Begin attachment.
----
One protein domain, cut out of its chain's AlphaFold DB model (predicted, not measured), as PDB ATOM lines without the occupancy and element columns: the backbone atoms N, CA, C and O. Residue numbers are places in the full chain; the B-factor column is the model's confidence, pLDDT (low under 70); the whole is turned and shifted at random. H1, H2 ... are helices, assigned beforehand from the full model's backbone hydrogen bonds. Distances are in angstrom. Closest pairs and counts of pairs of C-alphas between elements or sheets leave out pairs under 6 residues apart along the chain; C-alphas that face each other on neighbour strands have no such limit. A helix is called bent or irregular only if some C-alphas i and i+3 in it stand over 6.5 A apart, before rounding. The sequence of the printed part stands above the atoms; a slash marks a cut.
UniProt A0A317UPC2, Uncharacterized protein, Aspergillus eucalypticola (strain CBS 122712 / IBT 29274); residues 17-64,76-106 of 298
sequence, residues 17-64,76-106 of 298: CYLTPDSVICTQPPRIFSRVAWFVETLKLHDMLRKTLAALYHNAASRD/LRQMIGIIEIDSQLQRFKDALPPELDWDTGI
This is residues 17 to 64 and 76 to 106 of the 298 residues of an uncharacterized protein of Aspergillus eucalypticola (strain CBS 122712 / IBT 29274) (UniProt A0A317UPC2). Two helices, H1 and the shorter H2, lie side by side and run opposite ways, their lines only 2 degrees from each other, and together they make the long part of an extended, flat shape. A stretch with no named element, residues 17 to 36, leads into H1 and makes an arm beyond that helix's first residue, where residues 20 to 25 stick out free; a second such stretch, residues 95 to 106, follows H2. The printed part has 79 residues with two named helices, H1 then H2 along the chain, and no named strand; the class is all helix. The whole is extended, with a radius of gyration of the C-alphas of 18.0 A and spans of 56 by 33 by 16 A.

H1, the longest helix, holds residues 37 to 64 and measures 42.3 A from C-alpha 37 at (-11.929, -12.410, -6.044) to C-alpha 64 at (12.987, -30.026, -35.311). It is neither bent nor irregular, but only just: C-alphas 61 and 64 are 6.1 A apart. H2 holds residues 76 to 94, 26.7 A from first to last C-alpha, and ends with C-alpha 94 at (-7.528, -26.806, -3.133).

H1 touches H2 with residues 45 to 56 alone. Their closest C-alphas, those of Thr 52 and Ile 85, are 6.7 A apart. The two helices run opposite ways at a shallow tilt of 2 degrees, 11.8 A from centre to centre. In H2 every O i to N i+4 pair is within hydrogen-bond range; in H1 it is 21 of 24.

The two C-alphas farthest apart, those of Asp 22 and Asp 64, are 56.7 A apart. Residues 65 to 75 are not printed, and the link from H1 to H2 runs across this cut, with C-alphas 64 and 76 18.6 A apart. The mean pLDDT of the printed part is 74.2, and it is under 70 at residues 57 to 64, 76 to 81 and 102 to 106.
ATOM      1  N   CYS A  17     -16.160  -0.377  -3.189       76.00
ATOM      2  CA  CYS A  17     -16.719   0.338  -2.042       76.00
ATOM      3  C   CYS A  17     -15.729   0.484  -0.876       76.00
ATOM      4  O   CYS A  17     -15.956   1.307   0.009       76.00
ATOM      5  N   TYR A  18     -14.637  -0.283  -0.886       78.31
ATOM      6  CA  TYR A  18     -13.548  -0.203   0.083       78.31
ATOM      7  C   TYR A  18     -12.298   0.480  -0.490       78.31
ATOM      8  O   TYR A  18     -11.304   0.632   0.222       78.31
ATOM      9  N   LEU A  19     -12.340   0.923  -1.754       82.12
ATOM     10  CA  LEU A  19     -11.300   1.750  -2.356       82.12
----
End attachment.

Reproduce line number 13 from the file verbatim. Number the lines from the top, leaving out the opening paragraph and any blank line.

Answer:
ATOM      7  C   TYR A  18     -12.298   0.480  -0.490       78.31